Moving on After Bad Calls
Do find it difficult to focus on your game after a soccer referee makes a bad call against your team?
Do your emotions interfere with your play after a phantom foul is called against you?
For example, you are playing against a rival soccer team with the score tied in the middle of the second half…
You and an opposing playing are going for a ball that you clearly get to first… The opposing player flops and the referee awards the opposing team a free kick.
You become outraged and heated over the bad call and argue with the referee only to get a yellow card.
The rest of the game you play tentatively to prevent your ejection from the game and rendered yourself relatively ineffective for your team.
Research indicates crowd influence, or noise, can possibly contribute to the phenomena known as ‘home-field advantage‘ in sports, by influencing referees’ decision making.
In the opening game of the 2014 World Cup, host country Brazil faced off against Croatia. Brazil had home-field advantage playing in Sao Paulo in front of more than 62,000 fans.
Croatia took the early lead scoring a goal nine minutes into the game but Brazil but managed to score before the end of the first half to tie the game 1-1.
During the second half, the referee awarded Brazil a penalty kick for a phantom foul in the box despite only incidental contact between the players. The penalty kick resulted in a goal giving Brazil a 2-1 lead.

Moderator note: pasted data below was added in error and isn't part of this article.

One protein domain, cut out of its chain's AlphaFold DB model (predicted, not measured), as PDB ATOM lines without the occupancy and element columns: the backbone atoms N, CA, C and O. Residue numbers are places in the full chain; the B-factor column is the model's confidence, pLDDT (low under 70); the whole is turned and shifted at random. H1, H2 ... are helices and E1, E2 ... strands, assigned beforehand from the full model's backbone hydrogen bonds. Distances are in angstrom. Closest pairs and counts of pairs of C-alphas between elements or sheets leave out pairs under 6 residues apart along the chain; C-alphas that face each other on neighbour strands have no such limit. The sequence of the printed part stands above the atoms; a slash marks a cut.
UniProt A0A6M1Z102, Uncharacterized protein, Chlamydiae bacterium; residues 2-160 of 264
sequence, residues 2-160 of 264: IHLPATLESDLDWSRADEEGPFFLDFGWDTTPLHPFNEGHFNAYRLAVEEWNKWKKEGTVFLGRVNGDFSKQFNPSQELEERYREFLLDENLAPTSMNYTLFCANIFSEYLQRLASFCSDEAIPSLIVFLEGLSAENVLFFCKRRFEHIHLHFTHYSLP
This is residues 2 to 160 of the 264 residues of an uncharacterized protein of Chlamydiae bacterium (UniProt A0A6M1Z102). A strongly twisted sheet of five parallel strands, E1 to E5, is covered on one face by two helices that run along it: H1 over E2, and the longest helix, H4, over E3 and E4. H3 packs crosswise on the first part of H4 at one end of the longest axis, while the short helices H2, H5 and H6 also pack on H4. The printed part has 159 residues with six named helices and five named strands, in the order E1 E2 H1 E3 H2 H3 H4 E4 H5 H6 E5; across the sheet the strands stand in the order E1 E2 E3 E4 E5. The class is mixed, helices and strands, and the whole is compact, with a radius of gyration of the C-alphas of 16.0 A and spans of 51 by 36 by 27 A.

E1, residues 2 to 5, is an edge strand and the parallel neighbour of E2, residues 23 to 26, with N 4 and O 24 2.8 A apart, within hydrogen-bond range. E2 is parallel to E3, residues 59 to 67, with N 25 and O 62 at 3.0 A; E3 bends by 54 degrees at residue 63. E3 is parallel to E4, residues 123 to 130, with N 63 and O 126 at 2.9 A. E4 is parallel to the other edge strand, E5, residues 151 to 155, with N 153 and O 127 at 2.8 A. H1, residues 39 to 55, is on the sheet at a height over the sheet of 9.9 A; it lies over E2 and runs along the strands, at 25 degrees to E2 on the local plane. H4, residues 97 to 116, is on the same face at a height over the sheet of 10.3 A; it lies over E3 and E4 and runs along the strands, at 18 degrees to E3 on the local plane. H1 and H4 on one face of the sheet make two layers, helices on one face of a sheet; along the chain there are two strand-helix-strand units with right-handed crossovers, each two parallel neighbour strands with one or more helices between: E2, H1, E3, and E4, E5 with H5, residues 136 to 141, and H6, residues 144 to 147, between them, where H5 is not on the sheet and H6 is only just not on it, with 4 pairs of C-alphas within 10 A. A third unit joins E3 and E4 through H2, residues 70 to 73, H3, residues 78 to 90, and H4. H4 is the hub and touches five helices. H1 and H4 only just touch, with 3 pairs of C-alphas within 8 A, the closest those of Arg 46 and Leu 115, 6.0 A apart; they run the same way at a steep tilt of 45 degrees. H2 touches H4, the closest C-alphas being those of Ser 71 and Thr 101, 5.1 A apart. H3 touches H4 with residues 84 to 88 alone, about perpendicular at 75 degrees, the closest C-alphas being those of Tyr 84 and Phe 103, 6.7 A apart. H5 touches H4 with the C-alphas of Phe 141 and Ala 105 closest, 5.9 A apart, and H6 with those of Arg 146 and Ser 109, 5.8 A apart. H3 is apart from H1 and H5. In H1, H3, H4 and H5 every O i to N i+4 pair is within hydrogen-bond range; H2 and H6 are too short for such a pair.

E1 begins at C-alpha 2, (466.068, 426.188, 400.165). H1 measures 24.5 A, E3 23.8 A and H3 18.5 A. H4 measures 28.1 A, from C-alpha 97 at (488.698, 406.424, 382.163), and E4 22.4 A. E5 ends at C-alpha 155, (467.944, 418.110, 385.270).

The referee proceeded to make another debatable call disallowing a Croatian goal that would have tied the game. Brazil ended up scoring a third goal and won 3-1 in controversial fashion to lift the hosts into the top slot in Group A.
Croatian coach Niko Kovac was appalled by the officiating in their game against Brazil.
KOVAC: ”That is shameful… this is not a World Cup referee. He had one kind of criteria for them and another for us. The rules were not the same.”
So what’s the resolution to bad calls or bias for home teams?
There are some negative responses such as arguing or intentionally fouling opponents which could result in your dismissal from the game.
You could allow your frustration or anger to get the best of you and interfere with your performance on the field.
Or you can come to some positive resolution… It’s okay to get mad at the call (that’s normal)…
But you need to keep your emotions in check, focusing on your next touch and look for opportunities to make plays on the field.
It may not be easy in the heat of battle but the alternative (negative responses) only serve to give the opposing team an advantage.
Try these tips to respond positively to bad calls:
Tip #1: Prepare mentally for the fact that bad calls will be made during games. There is a subjective element to officiating… How will you effectively respond when this happens so it does not hurt your game?
Tip #2: Prior to games, choose how you want to respond to these types of situations. Play out a scenario in your head. See yourself responding with composure, refocusing on the next play, and using it to positively fuel your play on the field.
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